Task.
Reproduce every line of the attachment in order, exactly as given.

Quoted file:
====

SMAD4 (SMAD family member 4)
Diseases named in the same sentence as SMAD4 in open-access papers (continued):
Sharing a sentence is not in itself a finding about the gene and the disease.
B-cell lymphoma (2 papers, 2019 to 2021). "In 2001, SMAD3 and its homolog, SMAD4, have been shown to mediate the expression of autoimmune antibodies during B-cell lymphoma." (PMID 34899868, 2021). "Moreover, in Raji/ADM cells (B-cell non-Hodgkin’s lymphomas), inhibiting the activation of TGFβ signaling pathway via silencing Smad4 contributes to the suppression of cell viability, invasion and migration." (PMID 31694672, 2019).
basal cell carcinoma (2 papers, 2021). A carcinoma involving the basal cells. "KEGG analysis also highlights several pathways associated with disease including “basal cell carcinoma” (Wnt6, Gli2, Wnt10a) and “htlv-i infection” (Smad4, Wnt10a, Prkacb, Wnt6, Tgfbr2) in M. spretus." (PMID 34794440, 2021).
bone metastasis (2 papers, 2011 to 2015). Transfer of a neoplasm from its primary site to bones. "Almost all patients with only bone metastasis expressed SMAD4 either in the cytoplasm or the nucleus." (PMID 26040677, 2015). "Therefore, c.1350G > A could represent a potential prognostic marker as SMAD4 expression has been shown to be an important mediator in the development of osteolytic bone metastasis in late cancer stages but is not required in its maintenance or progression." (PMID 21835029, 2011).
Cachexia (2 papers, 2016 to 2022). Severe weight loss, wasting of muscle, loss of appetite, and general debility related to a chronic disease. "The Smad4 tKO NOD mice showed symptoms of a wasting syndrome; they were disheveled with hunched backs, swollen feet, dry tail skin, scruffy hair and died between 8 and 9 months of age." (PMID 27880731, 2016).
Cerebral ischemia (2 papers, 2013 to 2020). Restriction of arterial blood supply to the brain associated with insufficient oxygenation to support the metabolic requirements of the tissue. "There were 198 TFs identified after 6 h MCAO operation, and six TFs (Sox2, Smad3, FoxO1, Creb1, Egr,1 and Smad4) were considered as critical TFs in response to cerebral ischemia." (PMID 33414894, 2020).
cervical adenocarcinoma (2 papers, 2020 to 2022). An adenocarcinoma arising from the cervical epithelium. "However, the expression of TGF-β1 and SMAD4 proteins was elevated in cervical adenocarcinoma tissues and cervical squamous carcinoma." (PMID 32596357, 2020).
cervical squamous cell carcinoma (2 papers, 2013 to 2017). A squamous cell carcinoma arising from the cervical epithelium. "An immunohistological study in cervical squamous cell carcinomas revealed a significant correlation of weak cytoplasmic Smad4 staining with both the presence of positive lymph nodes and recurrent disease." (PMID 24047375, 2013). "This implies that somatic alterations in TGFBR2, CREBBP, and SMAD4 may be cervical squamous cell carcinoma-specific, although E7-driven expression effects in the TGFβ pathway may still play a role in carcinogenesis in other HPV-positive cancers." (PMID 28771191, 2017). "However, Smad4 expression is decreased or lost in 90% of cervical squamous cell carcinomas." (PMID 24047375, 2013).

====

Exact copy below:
SMAD4 (SMAD family member 4)
Diseases named in the same sentence as SMAD4 in open-access papers (continued):
Sharing a sentence is not in itself a finding about the gene and the disease.
B-cell lymphoma (2 papers, 2019 to 2021). "In 2001, SMAD3 and its homolog, SMAD4, have been shown to mediate the expression of autoimmune antibodies during B-cell lymphoma." (PMID 34899868, 2021). "Moreover, in Raji/ADM cells (B-cell non-Hodgkin’s lymphomas), inhibiting the activation of TGFβ signaling pathway via silencing Smad4 contributes to the suppression of cell viability, invasion and migration." (PMID 31694672, 2019).
basal cell carcinoma (2 papers, 2021). A carcinoma involving the basal cells. "KEGG analysis also highlights several pathways associated with disease including “basal cell carcinoma” (Wnt6, Gli2, Wnt10a) and “htlv-i infection” (Smad4, Wnt10a, Prkacb, Wnt6, Tgfbr2) in M. spretus." (PMID 34794440, 2021).
bone metastasis (2 papers, 2011 to 2015). Transfer of a neoplasm from its primary site to bones. "Almost all patients with only bone metastasis expressed SMAD4 either in the cytoplasm or the nucleus." (PMID 26040677, 2015). "Therefore, c.1350G > A could represent a potential prognostic marker as SMAD4 expression has been shown to be an important mediator in the development of osteolytic bone metastasis in late cancer stages but is not required in its maintenance or progression." (PMID 21835029, 2011).
Cachexia (2 papers, 2016 to 2022). Severe weight loss, wasting of muscle, loss of appetite, and general debility related to a chronic disease. "The Smad4 tKO NOD mice showed symptoms of a wasting syndrome; they were disheveled with hunched backs, swollen feet, dry tail skin, scruffy hair and died between 8 and 9 months of age." (PMID 27880731, 2016).
Cerebral ischemia (2 papers, 2013 to 2020). Restriction of arterial blood supply to the brain associated with insufficient oxygenation to support the metabolic requirements of the tissue. "There were 198 TFs identified after 6 h MCAO operation, and six TFs (Sox2, Smad3, FoxO1, Creb1, Egr,1 and Smad4) were considered as critical TFs in response to cerebral ischemia." (PMID 33414894, 2020).
cervical adenocarcinoma (2 papers, 2020 to 2022). An adenocarcinoma arising from the cervical epithelium. "However, the expression of TGF-β1 and SMAD4 proteins was elevated in cervical adenocarcinoma tissues and cervical squamous carcinoma." (PMID 32596357, 2020).
cervical squamous cell carcinoma (2 papers, 2013 to 2017). A squamous cell carcinoma arising from the cervical epithelium. "An immunohistological study in cervical squamous cell carcinomas revealed a significant correlation of weak cytoplasmic Smad4 staining with both the presence of positive lymph nodes and recurrent disease." (PMID 24047375, 2013). "This implies that somatic alterations in TGFBR2, CREBBP, and SMAD4 may be cervical squamous cell carcinoma-specific, although E7-driven expression effects in the TGFβ pathway may still play a role in carcinogenesis in other HPV-positive cancers." (PMID 28771191, 2017). "However, Smad4 expression is decreased or lost in 90% of cervical squamous cell carcinomas." (PMID 24047375, 2013).